In an interview with Time magazine for its Person Of The Year issue, President-elect Donald Trump said something... true?
“Well sometimes you have to prime the pump,” Trump told the Time editors, referring to the government’s role in helping the economy. “So sometimes in order to get the jobs going and the country going, because look, we’re at 1% growth.”
“I was talking to the head of a major country, because most of them have called me and I’ve talked to all of them,” he went on. “[They said,] ‘Yes, we are doing not well, not well. Our GDP is only 4.5%.’ I said wow, if our GDP was 4.5% we’d be the happy ― I mean our GDP is probably less than 1% if you think about it. And going in the wrong direction.”
OK, well, that last part is wrong. The United States’ real GDP grew 3.2 percent in the third quarter of this year, which was better than the 1.4 percent growth the country experienced in the second quarter. But whatever. The point is that with his talk of “priming the pump,” Trump appears to be embracing the version of Keynesian economic theory that has dominated American policymaking since World War II.
The idea is pretty simple: When the economy gets into a rut, the government can get it out by spending money. Hiring workers to fix bridges and paint schoolhouses puts money in their pockets, which they can, in turn, go out and spend on other goods. Retailers can thus afford to employ workers to sell those goods, who in turn can spend their pay on other things, and off we go. The economy grows.
Republicans have made a show of rejecting this idea since President Barack Obama took office in 2009. House Speaker Paul Ryan (R-Wis.), Senate Majority Leader Mitch McConnell (R-Ky.) and others have insisted that government spending is economic poison, and that a responsible government can somehow cut its way to growth. This is what much of Europe has been trying to do since the financial crisis, with lousy economic (and political) results.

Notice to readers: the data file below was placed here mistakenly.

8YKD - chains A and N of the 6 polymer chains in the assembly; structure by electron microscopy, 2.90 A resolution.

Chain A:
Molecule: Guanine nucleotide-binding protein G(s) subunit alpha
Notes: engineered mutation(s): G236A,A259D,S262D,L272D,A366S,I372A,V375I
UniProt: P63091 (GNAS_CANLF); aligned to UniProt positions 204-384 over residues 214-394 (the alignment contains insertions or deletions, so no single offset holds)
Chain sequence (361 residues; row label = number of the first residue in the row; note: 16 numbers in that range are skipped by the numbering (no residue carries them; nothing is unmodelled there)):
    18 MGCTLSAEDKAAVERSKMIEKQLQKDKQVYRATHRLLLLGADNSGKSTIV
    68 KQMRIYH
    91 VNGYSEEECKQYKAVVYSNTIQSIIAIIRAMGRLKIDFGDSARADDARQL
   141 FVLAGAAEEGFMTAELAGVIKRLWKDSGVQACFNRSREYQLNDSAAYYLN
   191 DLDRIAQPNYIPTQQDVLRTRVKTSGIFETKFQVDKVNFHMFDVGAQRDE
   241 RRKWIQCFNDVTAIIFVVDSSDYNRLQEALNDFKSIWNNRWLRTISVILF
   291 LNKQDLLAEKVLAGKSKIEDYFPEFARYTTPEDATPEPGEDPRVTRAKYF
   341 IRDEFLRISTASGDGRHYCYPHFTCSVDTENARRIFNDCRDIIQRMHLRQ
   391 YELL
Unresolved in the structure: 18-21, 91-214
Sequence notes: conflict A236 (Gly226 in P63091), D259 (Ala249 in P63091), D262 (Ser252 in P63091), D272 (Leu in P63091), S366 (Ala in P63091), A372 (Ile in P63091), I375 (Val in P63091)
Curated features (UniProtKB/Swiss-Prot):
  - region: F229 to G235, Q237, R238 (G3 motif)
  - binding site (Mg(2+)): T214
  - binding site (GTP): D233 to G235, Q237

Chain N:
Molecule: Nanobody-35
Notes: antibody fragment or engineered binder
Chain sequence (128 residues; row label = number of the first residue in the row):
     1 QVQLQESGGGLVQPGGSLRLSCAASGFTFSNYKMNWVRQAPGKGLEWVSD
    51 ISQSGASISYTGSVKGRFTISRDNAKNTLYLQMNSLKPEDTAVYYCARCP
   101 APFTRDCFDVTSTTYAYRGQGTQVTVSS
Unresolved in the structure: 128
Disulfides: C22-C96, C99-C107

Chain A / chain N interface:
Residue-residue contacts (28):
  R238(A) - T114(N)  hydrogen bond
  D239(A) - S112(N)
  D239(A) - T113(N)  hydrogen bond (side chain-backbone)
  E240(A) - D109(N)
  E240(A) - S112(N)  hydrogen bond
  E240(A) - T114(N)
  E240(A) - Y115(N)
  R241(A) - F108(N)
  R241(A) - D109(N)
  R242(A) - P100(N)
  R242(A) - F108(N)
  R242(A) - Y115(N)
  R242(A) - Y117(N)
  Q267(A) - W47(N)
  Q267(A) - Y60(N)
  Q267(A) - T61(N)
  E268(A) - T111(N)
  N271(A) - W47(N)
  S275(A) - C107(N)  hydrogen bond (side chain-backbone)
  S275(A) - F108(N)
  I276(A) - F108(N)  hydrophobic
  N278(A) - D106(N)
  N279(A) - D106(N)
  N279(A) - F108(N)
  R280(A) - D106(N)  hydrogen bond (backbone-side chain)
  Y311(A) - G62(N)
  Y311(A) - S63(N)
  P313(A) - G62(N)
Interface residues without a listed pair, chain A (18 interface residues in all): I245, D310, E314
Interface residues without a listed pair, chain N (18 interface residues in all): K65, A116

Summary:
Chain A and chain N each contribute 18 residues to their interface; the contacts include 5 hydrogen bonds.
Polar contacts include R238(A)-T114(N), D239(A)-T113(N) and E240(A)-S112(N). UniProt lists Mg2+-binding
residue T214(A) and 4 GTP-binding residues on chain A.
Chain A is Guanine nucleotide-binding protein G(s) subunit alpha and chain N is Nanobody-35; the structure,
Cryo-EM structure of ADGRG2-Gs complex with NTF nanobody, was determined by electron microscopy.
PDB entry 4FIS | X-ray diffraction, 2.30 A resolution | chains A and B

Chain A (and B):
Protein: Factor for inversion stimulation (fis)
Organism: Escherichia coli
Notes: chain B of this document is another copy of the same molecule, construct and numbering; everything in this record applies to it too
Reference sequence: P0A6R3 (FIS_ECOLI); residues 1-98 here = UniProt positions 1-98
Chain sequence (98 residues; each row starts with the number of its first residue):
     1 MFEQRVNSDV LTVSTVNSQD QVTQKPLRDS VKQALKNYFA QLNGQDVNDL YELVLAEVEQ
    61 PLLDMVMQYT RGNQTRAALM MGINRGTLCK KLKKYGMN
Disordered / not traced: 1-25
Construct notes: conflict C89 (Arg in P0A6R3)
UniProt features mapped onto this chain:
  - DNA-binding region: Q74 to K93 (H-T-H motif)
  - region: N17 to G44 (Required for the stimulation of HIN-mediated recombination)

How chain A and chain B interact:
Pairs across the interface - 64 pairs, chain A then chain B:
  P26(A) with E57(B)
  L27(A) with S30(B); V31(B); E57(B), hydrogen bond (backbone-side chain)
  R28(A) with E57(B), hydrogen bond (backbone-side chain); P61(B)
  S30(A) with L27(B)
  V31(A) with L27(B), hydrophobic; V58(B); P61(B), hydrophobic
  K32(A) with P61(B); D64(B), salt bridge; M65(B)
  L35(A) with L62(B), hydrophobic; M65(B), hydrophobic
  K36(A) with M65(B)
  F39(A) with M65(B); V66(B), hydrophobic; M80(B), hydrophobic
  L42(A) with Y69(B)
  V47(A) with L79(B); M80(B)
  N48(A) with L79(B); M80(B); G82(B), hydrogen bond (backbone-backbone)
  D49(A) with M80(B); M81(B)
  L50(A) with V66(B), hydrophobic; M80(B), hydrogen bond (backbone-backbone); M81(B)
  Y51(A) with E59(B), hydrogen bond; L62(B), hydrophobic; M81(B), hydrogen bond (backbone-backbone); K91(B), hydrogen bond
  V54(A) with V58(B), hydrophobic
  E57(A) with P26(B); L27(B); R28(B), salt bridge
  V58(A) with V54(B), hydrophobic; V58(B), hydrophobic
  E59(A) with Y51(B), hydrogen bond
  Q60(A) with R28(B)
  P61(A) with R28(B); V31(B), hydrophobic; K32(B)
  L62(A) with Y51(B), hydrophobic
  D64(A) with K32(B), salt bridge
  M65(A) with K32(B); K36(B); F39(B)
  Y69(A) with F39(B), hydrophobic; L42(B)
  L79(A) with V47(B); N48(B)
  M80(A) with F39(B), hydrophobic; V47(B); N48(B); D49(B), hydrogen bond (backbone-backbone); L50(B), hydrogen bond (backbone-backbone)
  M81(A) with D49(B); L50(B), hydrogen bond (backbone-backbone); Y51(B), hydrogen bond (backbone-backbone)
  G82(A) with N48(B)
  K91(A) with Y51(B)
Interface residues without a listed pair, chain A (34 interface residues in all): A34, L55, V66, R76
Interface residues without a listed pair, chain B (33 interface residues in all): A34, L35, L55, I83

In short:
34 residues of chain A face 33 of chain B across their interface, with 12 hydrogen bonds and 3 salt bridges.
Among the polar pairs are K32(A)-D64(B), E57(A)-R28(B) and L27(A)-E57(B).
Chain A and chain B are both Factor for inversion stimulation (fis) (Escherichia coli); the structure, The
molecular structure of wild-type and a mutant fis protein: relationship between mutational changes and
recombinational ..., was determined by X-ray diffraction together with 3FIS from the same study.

Trump has talked like a Keynesian before. During the campaign, he vowed to implement a $550 billion infrastructure project, and basically said he would borrow money to pay for it. That’s what Obama did with his 2009 stimulus package, but Republicans voted against it, denounced it and insisted the country was headed for a “debt crisis” that never actually materialized.
Conservatives condemn big budget deficits and government spending when Democrats are in power, but they tend to govern as militarist Keynesians, slashing taxes and spending big on defense. “Reagan proved that deficits don’t matter,” Vice President Dick Cheney once said, while pursuing exactly those policies, which Ryan voted for.
Maybe conservatives actually believe their rhetoric this time and we’ll have a government of Republicans divided against themselves that can’t pass legislation. Or maybe not. Things are crazy right now.